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In keeping with what Chris of the Art of Nonconformity was saying recently about fear and the role it plays in our lives, and how for so many people it’s all about whether you let fear limit you, or become your challenge, I want to talk to you about a fear I’ll bet you didn’t know I had.

I’m afraid of getting lost in unknown places. Specifically, I’m afraid of getting on busses in cities I don’t know, or even in parts of cities that I don’t know. Subways are predictable, always following the indicated path, never veering off course, and seldom skipping stops. That’s why I love them so much I wrote an article about them here.

So, back to the bus. The other night I was at a bar in La Reina, a very lovely semi suburban part of the city where I almost never go, and had a party to go to afterwards in Vitacura, an area I know because I have a couple of friends who live there, and also because the world’s gentlest pediatric dentist works there and I am also terribly afraid of dentistry, which is a topic for a whole nother post or years of therapy.

But getting to La Reina (posh and suburban) to Vitacura (posh and somewhat more urban) required me to take a bus I didn’t know, and truth be told, didn’t have much faith in. I consulted the handy transantiagoinforma, crossed my fingers and went. Of course it all worked out, but not before I had time to clutch my new-to-me phone with GPS to look at the map of where we were as we moved (go blue dot, go!).

Which got me to thinking. Long ago, before transantiago (or as some still like to call it, transanfiasco) got underway, there used to be a bus that left from close to my house, whisked me up to a computer thingie store at Parque Arauco (very pleasant mall, as far as these things go, which also has a Boost, and their smoothies are truly delicious), and then bring me home again.

At some point, I had to go to the store, and it was a rainy, shiny, wet night, and I had some kind of a brain misfire, and forgot that in order to get home from the mall, I should not take the bus from the stop I got off at, but rather across the street. The sign on the bus on the same side of the street seemed to describe points downtown, so I muddled through the drippy evening onto one of the oldschool micros (buses). I submit the following:

The oldskool micro in Santiago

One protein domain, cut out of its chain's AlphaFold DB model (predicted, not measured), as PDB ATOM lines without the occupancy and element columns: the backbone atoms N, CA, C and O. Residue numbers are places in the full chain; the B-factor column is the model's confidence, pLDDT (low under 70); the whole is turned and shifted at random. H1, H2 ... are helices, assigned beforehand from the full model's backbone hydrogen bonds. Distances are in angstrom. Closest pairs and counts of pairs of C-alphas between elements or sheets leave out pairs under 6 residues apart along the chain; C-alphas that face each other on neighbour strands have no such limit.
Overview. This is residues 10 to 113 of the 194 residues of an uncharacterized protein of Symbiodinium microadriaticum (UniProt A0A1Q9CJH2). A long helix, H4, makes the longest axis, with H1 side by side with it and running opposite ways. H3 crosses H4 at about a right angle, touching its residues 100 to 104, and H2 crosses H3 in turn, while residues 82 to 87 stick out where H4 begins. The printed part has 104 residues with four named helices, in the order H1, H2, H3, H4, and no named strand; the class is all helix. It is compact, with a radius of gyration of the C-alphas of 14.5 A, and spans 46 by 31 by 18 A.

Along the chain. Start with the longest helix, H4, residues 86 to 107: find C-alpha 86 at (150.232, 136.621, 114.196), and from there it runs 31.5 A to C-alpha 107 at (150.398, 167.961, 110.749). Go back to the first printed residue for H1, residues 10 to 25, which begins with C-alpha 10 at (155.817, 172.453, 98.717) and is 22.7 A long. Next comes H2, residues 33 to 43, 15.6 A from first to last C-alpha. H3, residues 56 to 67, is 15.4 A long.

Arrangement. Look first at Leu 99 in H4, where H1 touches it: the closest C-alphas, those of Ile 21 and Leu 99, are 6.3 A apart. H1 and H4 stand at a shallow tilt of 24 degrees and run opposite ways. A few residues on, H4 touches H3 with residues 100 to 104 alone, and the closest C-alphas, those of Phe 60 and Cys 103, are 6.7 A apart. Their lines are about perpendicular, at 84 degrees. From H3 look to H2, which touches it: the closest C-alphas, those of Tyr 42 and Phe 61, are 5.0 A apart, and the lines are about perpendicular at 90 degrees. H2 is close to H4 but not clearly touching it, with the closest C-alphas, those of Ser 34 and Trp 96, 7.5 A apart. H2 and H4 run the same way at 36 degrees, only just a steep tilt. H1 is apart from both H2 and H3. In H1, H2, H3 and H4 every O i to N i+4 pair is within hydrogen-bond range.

So I was kind of dozy and not really paying attention and with the grime of the city and the drips of the rain, it was hard to tell where we were going anyway. I noticed the number of people on the bus was dwindling, and that the traffic lights were growing more sparse, rather than more plentiful.

Hmmm, I thought. And I got the creepy feeling of rising levels of cortisol, and felt my mouth go dry and my stomach go all flippity.

I stayed on the bus, hoping to see either a covered paradero (bus stop) or some other landmark to let me know what to do: turn around, cross the street, etc.

Lanmarks started growing sparser and sparser, and houses bigger and bigger, until I realized I was somewhere high in the precordillera in La Dehesa, where I was sure that if I got off the bus at some random spot, I’d wake to a police officer shining a light in my frost-covered face, demanding to know what I was doing there. It was freezing cold up at altitude, and a place I clearly didn’t belong. What if I got off the bus on a one-way street and was never able to find a descending bus? It was miles and miles back to the Santiago I knew.

At this point I decided to stay on the bus until the turnaround point. The busdriver eyed me curiously, but said nothing, until I was the only one on the bus, and he asked me if I knew where I was going.

Um, no. (clearly not). We settled that he would take me to the end of the line, and I’d take another bus back to town. He’d love to take me, but he was going on break, so I’d have to wait for one of his busdriving friends.

Here’s where I got dropped off in a clearing in the woods, sounds muffled by a softly falling snow, and directed to a makeshift dirt-floored cabin, inside of which three micreros (bus drivers) were pouring hefty glogs of fanta into plastic cups balanced between their knees while toasting slices of bologna over a small indoor bonfire made of wooden pallets that gave off a tendrily black smoke, likely because they were damp, as were we all.

And you know what happened next? These men, who at the time were making less than minimum wage driving the busses, and knew from the soles of my shivering feet to the tippy top of my curly head that I didn’t belong, in this country, in this city, on this bus, at this garita (bus turnaround hut)? They offered me a toasted bologna sandwich and a cup of Fanta while I waited.

I politely declined and waited for my gallant busdriver, the chatty, sweet, patient-with-new-Spanish sandwich toaster to give me a lift back to my world. He kept me up front with him on an odd cushioned platform, like a strangely manicured pet, as we careened out of the mountains and into the city below, finally passing the mall at the point where I should have gotten on the bus, just an hour or so later.

Of course I eventually got home, and I eventually warmed up. I’d like to say that I also eventually conquered my fear of busses, and of taking busses in unknown places. But the truth is, this whole story came storming back through my head like a cyclone when I was on that bus (the C07) from la Reina to Vitacura the other night and my mouth went dry and my stomach went flippity.

But fear is like a clingy, nay-saying friend. Always with you, always trying to prevent you from doing stuff, and wrong, a whole lot of the time.